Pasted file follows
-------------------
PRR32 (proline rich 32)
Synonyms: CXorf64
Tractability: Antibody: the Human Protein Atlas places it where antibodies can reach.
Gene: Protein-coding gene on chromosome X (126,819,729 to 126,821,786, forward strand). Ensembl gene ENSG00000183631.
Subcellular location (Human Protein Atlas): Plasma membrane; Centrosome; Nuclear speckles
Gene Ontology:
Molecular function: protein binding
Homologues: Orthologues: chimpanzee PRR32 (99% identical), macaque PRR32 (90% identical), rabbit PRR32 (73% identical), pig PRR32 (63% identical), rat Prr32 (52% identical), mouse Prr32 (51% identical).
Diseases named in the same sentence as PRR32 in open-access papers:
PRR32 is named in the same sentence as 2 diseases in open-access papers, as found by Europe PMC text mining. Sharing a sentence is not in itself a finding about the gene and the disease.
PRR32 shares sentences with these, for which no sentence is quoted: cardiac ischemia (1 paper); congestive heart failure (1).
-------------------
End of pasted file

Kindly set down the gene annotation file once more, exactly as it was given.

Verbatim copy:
PRR32 (proline rich 32)
Synonyms: CXorf64
Tractability: Antibody: the Human Protein Atlas places it where antibodies can reach.
Gene: Protein-coding gene on chromosome X (126,819,729 to 126,821,786, forward strand). Ensembl gene ENSG00000183631.
Subcellular location (Human Protein Atlas): Plasma membrane; Centrosome; Nuclear speckles
Gene Ontology:
Molecular function: protein binding
Homologues: Orthologues: chimpanzee PRR32 (99% identical), macaque PRR32 (90% identical), rabbit PRR32 (73% identical), pig PRR32 (63% identical), rat Prr32 (52% identical), mouse Prr32 (51% identical).
Diseases named in the same sentence as PRR32 in open-access papers:
PRR32 is named in the same sentence as 2 diseases in open-access papers, as found by Europe PMC text mining. Sharing a sentence is not in itself a finding about the gene and the disease.
PRR32 shares sentences with these, for which no sentence is quoted: cardiac ischemia (1 paper); congestive heart failure (1).